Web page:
This was not a game flush with ,major events. Randy Wolf and Matt Garza both pitched very well, much better than either did for most of the season. Each team tacked on in the middle innings — George Kottaras had an RBI single in the sixth, the Cubs got the run back with a Koyie Hill double in the seventh.
Things happened in the eighth. With two outs, Alfonso Soriano found his way on and Bryan LaHair gave the Cubs a lead with a two-run home run crushed into Tundra Territory.
Aoki led off the bottom half of the frame for the Brewers with a hit more like what we imagined when he came over — a little chopped grounder up the middle hit just too slowly for Darwin Barney to nab him at first base. With two outs, Hart doubled him in, setting up a tie game in the ninth.
Perhaps the biggest difference between baseball and most other team sports is the lack of control offensive players have on the game. In crunch time, the Bulls could just give Michael Jordan the ball. The snap always just goes to Aaron Rodgers. Leo Messi will find the ball if his team is down in stoppage time. Ryan Braun stands in the on-deck circle as Nyjer Morgan hits with the game on the line.
Think of all the things that have to happen to even set up a walk-off opportunity. This out has to be made here, this ball has to slip just fair, that pitcher has to be pulled to set up such and such matchup. No double switches. Et cetera.
Aoki led off the 10th with the opportunity to win the game. Much of that opportunity was in fact created himself — he was, after all, 2-for-3 with the home run and two of the three Brewers runs scored. But the entirety of the situation required a brilliant start by Randy Wolf and a similar effort from Matt Garza, a pair of bullpen meltdowns, a Rickie Weeks strikeout with the go-ahead run on second in the eighth, scoreless ninth innings from both John Axford and Manny Corpas — Edwin Maysonet hit one to the warning track — and a scoreless 10th in Axford’s second inning of work (courtesy a Carlos Gomez catch at the wall off an Adrian Cardenas fly ball).
Things have to line up just right, is my point.
It is at the same time one of the most maddening and most beautiful things about baseball. Teams don’t get to rely on their best players. There is no “hero ball” domination. Sometimes they have to rely on their worst, or their average. Whoever’s turn it is has to produce, simple as that.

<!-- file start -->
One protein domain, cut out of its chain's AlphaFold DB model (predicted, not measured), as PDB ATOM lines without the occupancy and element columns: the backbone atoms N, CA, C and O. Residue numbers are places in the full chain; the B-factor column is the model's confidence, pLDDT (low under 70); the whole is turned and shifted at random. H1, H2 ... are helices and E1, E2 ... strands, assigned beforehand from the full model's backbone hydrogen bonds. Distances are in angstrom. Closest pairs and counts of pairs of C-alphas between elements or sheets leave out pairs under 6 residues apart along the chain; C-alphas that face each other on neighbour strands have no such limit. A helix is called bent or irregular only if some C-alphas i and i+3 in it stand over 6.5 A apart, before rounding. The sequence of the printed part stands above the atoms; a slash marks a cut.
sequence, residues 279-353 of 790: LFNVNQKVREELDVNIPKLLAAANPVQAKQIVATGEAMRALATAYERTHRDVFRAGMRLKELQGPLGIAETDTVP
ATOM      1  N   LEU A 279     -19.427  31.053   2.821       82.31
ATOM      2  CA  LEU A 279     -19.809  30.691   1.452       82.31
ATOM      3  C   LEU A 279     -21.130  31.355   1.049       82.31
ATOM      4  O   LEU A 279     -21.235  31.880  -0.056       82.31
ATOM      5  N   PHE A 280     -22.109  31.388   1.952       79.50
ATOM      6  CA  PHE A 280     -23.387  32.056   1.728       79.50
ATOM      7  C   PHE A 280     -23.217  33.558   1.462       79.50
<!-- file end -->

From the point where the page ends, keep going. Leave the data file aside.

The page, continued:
Norichika Aoki showed bunt on the first pitch he saw from Casey Coleman in the bototm of the 10th. Coleman fell behind 2-0, and it seemed clear Aoki’s first priority was to reach base. Sure, he homered earlier, but he wouldn’t be one to swing for the fences, right?
On 2-0, Coleman threw nearly the exact same pitch Garza threw Aoki six innings, just two miles per hour slower. Aoki turned on it again, and again its destination was the Beerpen in right field. Game over!
So much of sports is necessarily defined by failure — there’s a loser to every winner; there’s 29 losers to every World Champion.
For Aoki on June 7th, it was pure joy. The Japanese rookie, hitting his first major league home run and his first walk off on the same day? Imagine the work he put in to lead to that moment. Imagine the difficulty in coming over to the United States, to working through a month of spring training just to spend most of his first month in MLB on the bench. Imagine the pressure those few opportunities he received.
The joy on Aoki’s face was all in the moment, to be sure. A 3-for-5 day. Two home runs. The walkoff. Most MLB players will never play as great a game.
But there was more for a player like Aoki, battling all season just for playing time: proof that he belongs in the major league; earning the respect of the players both in your clubhouse and in the opposing dugouts.
If there was any doubt heading into the game that Aoki would eventually win the right fielder job — I would argue it was certainly trending that way, at the least — this sealed all doubt. It was Starting Right Fielder Norichika Aoki for the rest of the season; he started all but eight games in right field from June 8th on.
More and more bright spots surfaced as the season went on and the Brewers fought their way over .500, but for me, Aoki’s brilliant rookie year stands at the top. And his game on June 7th was, if not the best played game of the Brewers season, the most memorable and most enjoyable of all 162.